We've divided the links up into sections depending on the amount of linguistic knowledge required to understand them. Each link has a description of what it contains.
…requires very little to no linguistic knowledge, like this website.
Online Tengwar Trabscriber
This website can transcribe Elvish text into Tengwar, the Elvish writing system.
Glǽmscrafu - Tolkien's Linguistic Cellar
A list of Tolkien's compositions in other languages, translated and with audio files of people reading them out loud.
Merin Essi ar Quenteli!
This website is designed to fit the linguistic needs of fanfiction writers and RPers. It has thousands of names and phrases listed, (mostly in Sindarin and Quenya).
Mellonath Daeron's Elvish Phrasebook
The phrases are small in number, but have aged remarkably well. They didn't step very far beyond what was known of Elven languages at the time it was written.
Quenya Lapseparma - Quenya Babybook
Careful translations of hundreds of common English names into Quenya!
Now We've All Got Elvish Names
An article on Ardalambion. It's fairly short, but very well done.
The Council of Elrond's Elvish Names Database
It is HUGE, and the efforts of a group of people working together. The rest of COE's Elvish section is a bit outdated, but this section has aged quite well.
…requires a little linguistic knowledge, but is still understandable by the layman.
Comprehensive analyses of the various Elven writing systems.
Dan Smith's Fantasy Fonts for Windows
Analyses of Elven writing systems, and lots of fonts!
Elvish Pronunciation Guide
Despite its name, it's only for Quenya.
Your Sindarin Textbook
An off-shoot of "Merin Essi ar Quenteli!", it's a combination textbook and online class, where you can interact with the person who wrote the textbook, turn in homework, and get it corrected.
Ardalambion's Quenya Course
It's a textbook for people who want to learn Quenya, but aren't linguists and find the technical analyses difficult to understand.
Parma Tyelpelassiva's Textbooks
One in Sindarin, one in Quenya, and one in Adûnaic.
Hiswelókë's Online Dictionaries
The best Sindarin dictionary on the web. It's missing most of the entries from Parma Eldalamberon 17, but it's still incredibly useful, being the only such dictionary that includes careful page references for each word.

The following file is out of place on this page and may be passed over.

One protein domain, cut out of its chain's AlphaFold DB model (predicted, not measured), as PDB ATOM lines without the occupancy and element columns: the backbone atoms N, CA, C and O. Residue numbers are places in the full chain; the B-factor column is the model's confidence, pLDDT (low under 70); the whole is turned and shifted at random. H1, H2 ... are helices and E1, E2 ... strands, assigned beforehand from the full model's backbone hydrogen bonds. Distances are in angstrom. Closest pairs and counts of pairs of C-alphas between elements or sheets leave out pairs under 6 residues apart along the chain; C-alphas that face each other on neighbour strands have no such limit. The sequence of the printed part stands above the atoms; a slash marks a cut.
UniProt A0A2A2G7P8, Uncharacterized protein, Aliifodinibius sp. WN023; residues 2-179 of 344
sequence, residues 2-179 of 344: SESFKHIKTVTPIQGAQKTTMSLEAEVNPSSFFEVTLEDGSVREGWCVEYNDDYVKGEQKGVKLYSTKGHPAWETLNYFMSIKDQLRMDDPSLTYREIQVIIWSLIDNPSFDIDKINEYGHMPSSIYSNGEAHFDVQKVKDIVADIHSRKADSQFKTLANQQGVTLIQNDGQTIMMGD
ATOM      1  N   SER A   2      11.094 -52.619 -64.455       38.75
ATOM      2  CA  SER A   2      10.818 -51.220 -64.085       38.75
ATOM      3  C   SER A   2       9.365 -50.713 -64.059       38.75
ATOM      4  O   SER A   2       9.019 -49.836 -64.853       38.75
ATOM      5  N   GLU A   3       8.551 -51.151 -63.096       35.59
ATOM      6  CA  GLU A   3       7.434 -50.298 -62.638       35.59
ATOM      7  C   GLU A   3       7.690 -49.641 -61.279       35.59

Ardalambion's Quenya Wordlists
The best Quenya dictionary on the web.
Parf Edhellen ~ Parma Eldiéva ~ Elvish Book
A massive database of all of the words in Hiswelókë's Online Sindarin dictionary and Ardalambion's Quenya Wordlists.
…means that these websites' contents are highly technical and difficult to understand if you've never studied Linguistics.
Ardalambion - Land of Languages
This website contains careful linguistic analyses of most of the languages that Tolkien made up - even a few that he made up as a child! Some sections have been outdated by recent publications, but this website remains as one of the best sources for Tolkien-language enthusiasts.
Parma Tyelpelassiva - Book of Silver Leaves
A small mountain of linguistic articles analyzing a handfull of Tolkien's more complete languages, and at various stages of their development.
A bit of gap-filler, studying little bits and pieces of Tolkien's langauges that are oft' ignored. It also has a section on Glossopoeia, or constructed languages.
I Lam Arth - The Noble Tongue
A collection of linguistic articles about Sindarin.
A group of Tolkien-language enthusaists and the articles and compositions they've made.
Gwaith-i-Phethdain - Fellowship of the Wordsmiths and G-i-P Report
Lists of linguistic essays and compositions in various languages created by Tolkien. The Report is an analysis of the language use in The Hobbit movies as they come out.
The Elvish Linguistic Fellowship (E.L.F.)
The place where you can find the latest publications of Tolkien's notes and translations.
Home and storefront of another set of publications of Tolkien's notes and translations: Parma Eldalamberon.
A community set up by David Salo to encourage the linguistic investigation of Tolkien's languages.
A mailing list (remember those? probably don't… it's an ancient form of internet forum) devoted to Tolkien's languages. Still very useful, allbeit confusing for we savvy internet youths.